Legislation business at a standstill

Published: December 5, 2018
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Parliament is in a deadlock and the legislation business at a standstill — for the simple reason that the PTI and its allies have failed to form the House committees despite being in government for more than 100 days. Chairmanship of the all-powerful Public Accounts Committee (PAC) is the main sticking point which is also delaying the formation of as many as 45 standing committees of the National Assembly whose job is to consider a parliamentary bill before a seal of approval from the House is sought.

Initially, the government was adamant that the PAC chairmanship should go to one of its own men. In a softening of the stance later, it agreed to accept an opposition member other than Shehbaz Sharif or any of his ‘hawkish’ party men on the powerful position. However, the PML-N is not ready to accept anybody else than Shehbaz Sharif and has even threatened a boycott of all parliamentary committees. Hence the stalemate persists. To make matters worse, Prime Minister Imran Khan has announced going ahead with the formation of the committees without the opposition members.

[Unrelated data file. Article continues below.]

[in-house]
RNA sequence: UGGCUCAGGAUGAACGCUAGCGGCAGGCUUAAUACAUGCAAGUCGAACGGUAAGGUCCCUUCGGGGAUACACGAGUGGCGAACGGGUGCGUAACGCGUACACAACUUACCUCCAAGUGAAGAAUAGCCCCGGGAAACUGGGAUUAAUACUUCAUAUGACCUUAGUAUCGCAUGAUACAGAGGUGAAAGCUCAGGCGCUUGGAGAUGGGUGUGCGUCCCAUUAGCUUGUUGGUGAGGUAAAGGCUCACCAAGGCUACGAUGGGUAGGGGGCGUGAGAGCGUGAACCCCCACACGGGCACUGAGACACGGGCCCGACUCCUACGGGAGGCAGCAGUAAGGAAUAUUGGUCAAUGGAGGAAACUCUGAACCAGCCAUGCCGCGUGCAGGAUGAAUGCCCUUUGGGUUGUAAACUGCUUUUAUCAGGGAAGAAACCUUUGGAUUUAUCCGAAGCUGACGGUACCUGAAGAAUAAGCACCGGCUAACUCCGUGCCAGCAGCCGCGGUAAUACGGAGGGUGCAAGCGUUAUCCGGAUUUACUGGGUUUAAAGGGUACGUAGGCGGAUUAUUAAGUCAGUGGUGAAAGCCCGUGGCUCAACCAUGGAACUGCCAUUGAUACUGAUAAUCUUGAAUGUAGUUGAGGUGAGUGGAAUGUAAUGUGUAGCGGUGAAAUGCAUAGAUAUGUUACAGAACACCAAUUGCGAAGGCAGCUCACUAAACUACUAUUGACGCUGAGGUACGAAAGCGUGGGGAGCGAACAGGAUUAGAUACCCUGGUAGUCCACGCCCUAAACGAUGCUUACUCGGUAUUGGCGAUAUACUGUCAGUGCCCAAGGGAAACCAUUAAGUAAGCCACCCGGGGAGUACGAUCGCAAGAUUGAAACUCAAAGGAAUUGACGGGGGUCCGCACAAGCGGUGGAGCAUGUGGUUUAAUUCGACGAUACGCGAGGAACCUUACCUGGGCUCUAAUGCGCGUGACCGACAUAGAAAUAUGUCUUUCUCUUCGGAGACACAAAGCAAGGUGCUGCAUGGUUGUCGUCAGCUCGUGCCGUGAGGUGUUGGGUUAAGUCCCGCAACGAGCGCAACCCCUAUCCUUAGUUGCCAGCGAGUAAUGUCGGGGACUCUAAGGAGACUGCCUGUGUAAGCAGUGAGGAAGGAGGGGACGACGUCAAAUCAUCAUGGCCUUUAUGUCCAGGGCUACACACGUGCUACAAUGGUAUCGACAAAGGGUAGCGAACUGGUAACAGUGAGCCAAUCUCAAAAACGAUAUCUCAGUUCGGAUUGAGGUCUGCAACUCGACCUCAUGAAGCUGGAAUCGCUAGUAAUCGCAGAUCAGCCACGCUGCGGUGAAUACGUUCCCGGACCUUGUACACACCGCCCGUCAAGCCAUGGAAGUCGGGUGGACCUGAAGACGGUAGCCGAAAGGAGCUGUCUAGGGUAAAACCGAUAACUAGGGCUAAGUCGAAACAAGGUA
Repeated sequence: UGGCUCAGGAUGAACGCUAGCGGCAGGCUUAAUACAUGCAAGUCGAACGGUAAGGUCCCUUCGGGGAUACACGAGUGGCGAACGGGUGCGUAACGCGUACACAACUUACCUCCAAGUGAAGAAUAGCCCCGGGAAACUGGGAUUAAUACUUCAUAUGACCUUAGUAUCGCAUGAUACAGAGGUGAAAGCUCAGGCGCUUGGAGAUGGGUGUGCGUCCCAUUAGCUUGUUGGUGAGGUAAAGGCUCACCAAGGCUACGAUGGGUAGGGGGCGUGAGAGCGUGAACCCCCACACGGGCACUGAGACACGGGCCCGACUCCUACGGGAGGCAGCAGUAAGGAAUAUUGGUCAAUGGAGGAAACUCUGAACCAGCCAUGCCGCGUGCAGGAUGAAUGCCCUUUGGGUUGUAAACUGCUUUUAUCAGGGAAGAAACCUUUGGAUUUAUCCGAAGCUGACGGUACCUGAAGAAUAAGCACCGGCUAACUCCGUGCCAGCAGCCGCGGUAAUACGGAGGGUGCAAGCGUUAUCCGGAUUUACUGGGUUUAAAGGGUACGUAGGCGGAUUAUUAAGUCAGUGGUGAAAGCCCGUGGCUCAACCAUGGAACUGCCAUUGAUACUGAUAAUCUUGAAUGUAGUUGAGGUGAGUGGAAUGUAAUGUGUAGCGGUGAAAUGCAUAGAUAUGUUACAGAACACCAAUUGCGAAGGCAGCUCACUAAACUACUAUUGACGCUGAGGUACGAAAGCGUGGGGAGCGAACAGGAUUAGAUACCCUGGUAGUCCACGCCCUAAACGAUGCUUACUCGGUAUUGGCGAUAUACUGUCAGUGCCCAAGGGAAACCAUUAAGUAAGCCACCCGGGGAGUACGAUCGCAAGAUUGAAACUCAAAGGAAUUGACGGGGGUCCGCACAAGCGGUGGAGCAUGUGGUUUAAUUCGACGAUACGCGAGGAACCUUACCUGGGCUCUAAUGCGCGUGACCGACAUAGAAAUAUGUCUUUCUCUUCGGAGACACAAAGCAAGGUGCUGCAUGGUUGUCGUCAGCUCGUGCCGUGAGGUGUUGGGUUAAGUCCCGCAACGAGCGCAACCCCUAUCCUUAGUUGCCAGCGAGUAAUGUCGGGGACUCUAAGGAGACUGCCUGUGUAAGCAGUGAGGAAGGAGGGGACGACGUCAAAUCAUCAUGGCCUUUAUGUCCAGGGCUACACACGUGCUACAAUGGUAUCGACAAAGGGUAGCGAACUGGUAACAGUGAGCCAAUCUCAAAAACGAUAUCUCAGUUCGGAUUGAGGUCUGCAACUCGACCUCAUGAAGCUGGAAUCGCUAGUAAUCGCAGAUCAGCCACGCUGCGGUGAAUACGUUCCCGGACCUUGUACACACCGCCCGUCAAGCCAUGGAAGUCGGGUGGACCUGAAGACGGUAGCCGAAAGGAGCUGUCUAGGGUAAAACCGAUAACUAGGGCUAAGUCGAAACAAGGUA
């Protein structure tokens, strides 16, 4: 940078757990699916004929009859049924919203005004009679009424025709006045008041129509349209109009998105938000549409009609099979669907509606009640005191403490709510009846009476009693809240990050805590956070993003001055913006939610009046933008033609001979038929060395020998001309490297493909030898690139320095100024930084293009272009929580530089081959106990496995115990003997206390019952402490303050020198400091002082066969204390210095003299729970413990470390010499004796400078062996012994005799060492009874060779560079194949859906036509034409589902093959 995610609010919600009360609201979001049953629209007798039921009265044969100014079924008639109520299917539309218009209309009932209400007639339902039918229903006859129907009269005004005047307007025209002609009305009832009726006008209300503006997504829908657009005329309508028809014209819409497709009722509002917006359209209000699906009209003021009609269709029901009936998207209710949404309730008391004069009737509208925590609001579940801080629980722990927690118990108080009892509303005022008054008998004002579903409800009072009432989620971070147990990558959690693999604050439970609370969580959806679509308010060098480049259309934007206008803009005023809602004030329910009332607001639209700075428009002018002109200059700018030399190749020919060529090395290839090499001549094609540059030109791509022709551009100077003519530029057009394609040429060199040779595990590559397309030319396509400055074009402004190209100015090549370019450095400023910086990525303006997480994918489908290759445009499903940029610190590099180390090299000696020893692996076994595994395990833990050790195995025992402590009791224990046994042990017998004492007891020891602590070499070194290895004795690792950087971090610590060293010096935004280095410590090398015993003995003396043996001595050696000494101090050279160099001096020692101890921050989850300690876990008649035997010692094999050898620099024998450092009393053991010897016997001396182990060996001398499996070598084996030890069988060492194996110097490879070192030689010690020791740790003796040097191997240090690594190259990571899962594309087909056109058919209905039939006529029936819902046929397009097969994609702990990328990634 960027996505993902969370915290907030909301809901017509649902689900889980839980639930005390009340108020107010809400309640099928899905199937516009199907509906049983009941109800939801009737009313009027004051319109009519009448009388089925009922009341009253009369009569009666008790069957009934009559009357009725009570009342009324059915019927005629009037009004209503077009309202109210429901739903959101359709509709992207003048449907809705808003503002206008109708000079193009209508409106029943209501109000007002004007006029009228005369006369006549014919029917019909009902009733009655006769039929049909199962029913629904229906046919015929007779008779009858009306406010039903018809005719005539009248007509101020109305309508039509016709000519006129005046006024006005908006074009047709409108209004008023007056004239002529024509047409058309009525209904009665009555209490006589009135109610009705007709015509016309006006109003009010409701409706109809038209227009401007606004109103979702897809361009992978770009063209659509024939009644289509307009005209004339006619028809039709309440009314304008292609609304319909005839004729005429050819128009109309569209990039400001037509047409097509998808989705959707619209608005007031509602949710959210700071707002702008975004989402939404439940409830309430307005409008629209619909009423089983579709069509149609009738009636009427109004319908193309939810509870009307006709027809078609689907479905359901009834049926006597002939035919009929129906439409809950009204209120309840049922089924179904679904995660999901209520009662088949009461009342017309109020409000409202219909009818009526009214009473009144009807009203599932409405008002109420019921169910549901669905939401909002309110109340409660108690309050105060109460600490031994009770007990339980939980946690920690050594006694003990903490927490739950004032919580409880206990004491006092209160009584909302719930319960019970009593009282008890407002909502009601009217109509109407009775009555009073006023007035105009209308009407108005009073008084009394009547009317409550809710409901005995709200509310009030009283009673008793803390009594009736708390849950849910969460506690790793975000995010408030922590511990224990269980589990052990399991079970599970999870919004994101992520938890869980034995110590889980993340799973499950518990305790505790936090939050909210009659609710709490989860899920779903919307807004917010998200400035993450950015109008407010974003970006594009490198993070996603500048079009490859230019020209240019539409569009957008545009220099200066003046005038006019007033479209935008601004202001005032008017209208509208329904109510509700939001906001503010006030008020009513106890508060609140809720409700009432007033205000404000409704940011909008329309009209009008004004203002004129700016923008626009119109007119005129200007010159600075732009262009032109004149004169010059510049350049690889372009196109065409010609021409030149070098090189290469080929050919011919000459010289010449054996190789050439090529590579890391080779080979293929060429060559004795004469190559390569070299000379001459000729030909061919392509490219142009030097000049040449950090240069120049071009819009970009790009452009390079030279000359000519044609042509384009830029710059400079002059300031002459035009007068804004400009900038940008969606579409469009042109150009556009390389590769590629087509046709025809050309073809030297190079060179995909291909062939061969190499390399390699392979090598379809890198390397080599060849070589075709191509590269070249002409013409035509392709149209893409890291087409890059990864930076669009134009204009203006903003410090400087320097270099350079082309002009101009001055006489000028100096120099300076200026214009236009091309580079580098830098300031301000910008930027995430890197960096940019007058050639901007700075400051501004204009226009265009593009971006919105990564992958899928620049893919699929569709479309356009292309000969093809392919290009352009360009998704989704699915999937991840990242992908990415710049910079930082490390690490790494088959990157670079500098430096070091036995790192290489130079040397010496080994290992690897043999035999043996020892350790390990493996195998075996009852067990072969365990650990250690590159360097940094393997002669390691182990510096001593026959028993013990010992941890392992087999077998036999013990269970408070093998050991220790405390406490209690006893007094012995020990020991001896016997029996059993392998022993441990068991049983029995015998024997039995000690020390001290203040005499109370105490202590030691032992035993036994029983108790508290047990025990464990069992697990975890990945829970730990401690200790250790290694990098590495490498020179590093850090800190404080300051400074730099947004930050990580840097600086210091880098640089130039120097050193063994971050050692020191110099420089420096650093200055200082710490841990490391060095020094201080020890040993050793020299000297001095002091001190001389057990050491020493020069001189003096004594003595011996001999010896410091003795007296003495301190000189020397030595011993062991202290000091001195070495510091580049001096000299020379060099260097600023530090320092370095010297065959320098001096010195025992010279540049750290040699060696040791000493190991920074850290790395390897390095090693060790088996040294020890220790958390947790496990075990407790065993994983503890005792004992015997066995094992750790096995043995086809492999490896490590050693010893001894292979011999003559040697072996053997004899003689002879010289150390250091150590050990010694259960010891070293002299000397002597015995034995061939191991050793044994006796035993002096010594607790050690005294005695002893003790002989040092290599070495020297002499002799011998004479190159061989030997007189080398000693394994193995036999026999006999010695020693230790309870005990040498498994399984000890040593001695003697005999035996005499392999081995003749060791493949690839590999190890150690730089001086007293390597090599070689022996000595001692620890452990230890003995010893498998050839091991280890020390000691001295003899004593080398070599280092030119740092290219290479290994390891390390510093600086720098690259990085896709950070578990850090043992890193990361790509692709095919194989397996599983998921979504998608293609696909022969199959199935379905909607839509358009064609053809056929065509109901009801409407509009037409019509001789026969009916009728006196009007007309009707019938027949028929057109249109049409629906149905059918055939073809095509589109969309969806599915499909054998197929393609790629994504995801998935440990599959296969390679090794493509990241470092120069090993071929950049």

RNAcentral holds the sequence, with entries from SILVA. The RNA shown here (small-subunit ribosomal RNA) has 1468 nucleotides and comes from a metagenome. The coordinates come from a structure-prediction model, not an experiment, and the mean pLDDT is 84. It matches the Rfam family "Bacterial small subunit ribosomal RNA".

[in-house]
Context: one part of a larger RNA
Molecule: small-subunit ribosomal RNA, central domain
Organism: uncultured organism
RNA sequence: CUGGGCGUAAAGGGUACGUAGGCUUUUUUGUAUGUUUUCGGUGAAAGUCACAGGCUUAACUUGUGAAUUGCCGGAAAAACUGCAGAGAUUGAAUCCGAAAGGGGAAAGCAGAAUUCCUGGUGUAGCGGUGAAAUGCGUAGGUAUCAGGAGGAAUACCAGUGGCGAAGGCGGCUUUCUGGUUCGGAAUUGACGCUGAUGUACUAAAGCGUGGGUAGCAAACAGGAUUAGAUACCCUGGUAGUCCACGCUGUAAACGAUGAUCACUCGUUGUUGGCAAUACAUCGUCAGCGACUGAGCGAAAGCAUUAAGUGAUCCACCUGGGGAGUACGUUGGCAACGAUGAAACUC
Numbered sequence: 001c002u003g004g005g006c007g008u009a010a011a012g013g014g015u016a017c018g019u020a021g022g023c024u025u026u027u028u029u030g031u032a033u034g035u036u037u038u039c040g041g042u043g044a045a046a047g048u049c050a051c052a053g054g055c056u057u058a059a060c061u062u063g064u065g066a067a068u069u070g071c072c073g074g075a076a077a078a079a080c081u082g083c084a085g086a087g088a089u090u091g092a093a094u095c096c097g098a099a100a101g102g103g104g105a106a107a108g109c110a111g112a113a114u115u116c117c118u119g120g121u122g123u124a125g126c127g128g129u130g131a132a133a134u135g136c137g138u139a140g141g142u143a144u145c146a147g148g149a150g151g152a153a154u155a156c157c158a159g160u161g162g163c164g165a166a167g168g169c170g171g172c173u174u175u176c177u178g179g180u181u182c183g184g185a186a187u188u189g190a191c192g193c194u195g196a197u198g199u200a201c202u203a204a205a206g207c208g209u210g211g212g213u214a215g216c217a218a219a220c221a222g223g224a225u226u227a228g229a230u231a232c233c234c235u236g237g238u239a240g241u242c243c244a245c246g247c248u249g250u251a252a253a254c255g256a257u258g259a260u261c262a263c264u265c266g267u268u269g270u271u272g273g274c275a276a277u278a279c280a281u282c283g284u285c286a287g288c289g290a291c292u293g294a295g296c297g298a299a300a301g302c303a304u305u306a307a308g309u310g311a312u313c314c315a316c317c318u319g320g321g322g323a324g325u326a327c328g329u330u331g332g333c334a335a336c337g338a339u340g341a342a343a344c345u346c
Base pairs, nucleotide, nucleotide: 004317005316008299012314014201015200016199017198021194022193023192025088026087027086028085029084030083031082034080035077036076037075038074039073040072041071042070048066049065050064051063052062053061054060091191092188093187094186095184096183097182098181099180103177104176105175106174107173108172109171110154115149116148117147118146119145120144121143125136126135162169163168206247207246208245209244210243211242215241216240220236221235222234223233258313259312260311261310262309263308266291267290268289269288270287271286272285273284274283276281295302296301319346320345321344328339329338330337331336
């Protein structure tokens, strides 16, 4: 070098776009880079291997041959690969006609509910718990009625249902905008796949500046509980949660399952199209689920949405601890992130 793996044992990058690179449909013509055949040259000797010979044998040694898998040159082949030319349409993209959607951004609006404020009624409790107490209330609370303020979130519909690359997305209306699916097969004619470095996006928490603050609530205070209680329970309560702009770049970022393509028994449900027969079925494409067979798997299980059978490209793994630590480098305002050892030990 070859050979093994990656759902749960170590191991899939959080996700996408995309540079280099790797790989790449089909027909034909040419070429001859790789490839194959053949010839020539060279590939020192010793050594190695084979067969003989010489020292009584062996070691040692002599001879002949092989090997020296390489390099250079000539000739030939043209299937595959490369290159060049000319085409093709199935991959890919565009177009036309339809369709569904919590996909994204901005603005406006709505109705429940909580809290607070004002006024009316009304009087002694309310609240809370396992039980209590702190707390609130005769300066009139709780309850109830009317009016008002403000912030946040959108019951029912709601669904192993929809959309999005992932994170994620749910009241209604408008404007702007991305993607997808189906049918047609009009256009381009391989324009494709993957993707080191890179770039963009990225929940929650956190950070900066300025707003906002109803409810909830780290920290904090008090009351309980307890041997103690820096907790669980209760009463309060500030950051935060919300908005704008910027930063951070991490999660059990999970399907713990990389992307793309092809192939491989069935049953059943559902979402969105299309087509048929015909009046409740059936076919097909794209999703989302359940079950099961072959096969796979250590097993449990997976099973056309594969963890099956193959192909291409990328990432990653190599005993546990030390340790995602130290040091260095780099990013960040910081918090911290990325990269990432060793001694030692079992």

Not a constitutional requirement though, parliamentary tradition demands that the PAC chairmanship go to the opposition. Moreover, it does make sense when the opposition says that since the apex parliamentary watchdog is mandated to oversee the audit of revenue and expenditure by the government, a treasury member at the helm cannot satisfy the principle of transparency and justice. The government, on the other hand, has a point as it seeks to break away from the parliamentary tradition of the opposition heading the public accounts watchdog. It argues that deputing the PML-N to audit the projects undertaken during its own tenure is like entrusting the sheep to the wolf.

There may be varying judgments as to the performance of the Imran Khan-led government on the various fronts — economy, governance, foreign policy, etc — in its first 100 days, but the government is definitely a non-starter when it comes to the parliament’s principal business of legislation. A host of legislative bills wait for the tug of war between the government and the opposition to stop.

Published in The Express Tribune, December 5th, 2018.

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